Posts Tagged ‘Safe products’

Keeping Kids Toys Safe

Given we are entering a season where we have lots of family gatherings, parties with friends and events where gifts are exchanged, I thought this article from Healthy Child Healthy World on how to keep toys safe was really interesting. Here’s the article’s tips for a healthy toy box:

1. Go au natural.  Look for toys made of natural materials like solid woods (with no finish or a non-toxic finish) and organic textiles (cotton, wool, felt, etc).
2. Simplify.  Buying fewer toys is much better for the planet (and your pocketbook!
3. Re-purpose.  Can something you already have be used as a toy? An empty box or set of stainless steel bowls can provide hours of happy play.
4. Look for items that will last.  High quality toys may cost a bit more, but they will last much longer and can be handed down to younger children. Likewise, you’re more apt to get money back out of them if you decide to sell.
5. Read labels.  What’s this toy made of? Where does it come from? Get to know a toy before you buy it.
6. Look for local.  Reduce greenhouse gas emissions by buying local. If you’re looking at global supplies, opt for European, Canadian or Japanese imports as other countries may have lax toy regulations.
7. Opt for open-ended toys.  Look for items that encourage creativity and are capable of being used for many different types of play. Wooden blocks, colorful scarves, smooth stones, and even cardboard boxes can be the foundation for innumerable creative adventures.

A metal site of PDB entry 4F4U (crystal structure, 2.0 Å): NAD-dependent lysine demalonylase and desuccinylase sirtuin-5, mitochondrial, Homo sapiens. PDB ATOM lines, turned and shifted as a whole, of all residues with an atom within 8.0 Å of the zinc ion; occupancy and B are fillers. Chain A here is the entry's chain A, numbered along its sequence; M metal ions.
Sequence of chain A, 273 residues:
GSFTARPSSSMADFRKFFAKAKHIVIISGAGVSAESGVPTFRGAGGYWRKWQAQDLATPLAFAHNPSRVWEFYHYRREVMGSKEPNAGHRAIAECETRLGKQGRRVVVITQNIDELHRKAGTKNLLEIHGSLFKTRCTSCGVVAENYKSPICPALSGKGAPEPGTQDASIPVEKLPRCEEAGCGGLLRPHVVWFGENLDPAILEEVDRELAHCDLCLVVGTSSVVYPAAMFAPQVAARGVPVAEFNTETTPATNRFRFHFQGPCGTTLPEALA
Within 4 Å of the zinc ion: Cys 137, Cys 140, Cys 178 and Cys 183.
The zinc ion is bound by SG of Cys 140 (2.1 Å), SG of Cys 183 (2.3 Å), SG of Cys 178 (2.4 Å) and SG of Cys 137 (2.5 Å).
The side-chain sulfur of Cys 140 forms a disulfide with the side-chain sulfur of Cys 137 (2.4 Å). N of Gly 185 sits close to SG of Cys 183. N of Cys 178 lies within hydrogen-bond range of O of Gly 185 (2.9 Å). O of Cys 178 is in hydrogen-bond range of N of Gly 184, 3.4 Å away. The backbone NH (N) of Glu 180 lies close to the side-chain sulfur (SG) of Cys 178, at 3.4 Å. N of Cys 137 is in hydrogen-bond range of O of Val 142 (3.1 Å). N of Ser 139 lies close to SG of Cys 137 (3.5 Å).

8. Avoid cheap jewelry and kids’ cosmetics.  Both of these types of dress-up products are high-risk. Cheap jewelry often has high lead levels and kids’ cosmetics can have any number of questionable chemicals.
9. Purge plastics.  Okay, this is near impossible these days, but make your best effort. If you do buy plastic, look for safer plastics like those labeled #1, 2, 4, or 5 in the chasing arrows symbol usually found on the bottom of the product. Not labeled? Call the manufacturer.
10. Text for Healthy Toys. is a database to help you find safer toys. You can even access it from your mobile phone. Just text key words and you’ll receive information immediately regarding any testing that’s been done.
11. Print a pocket guide.  Download the Healthy Toys Pocket Shopping Guide so you always have tips and safer toy recommendations on hand.
12. Sign-up for recall alerts.  The Consumer Product Safety Commission posts recalls online, as does the website If a toy you own is recalled, take it away immediately and follow the company’s instructions on how to get a safe replacement.

What Does Green Mean to You?

I had the great opportunity to talk with a graduate class at Fordham University in New York on Wednesday night about Shaklee. The class is part of a Corporate Responsibility program and the focus of this class is on ‘Getting Green.’

My friend Kelley invited me to come in as many of the students have been wondering about the steps they can take to make their own lives healthier and more green. It was an interesting presentation as I’m still learning about how to share Shaklee and the types of questions that people will ask. I was asked three questions that I had a hard time answering (below) so I was looking around for data this morning to see if I can find the answers. If anyone has this data please do share and I’ve inserted under each question the data I could find.

1) how does Shaklee source their products? couldn’t find good data here so I sent a note to Cindy Latham about this one.

2) what is the supply chain model? I found this about Shaklee’s Green strategy, but I also included this in my note to Cindy.

3) where have the clinical studies been published? Here is a good link for studies.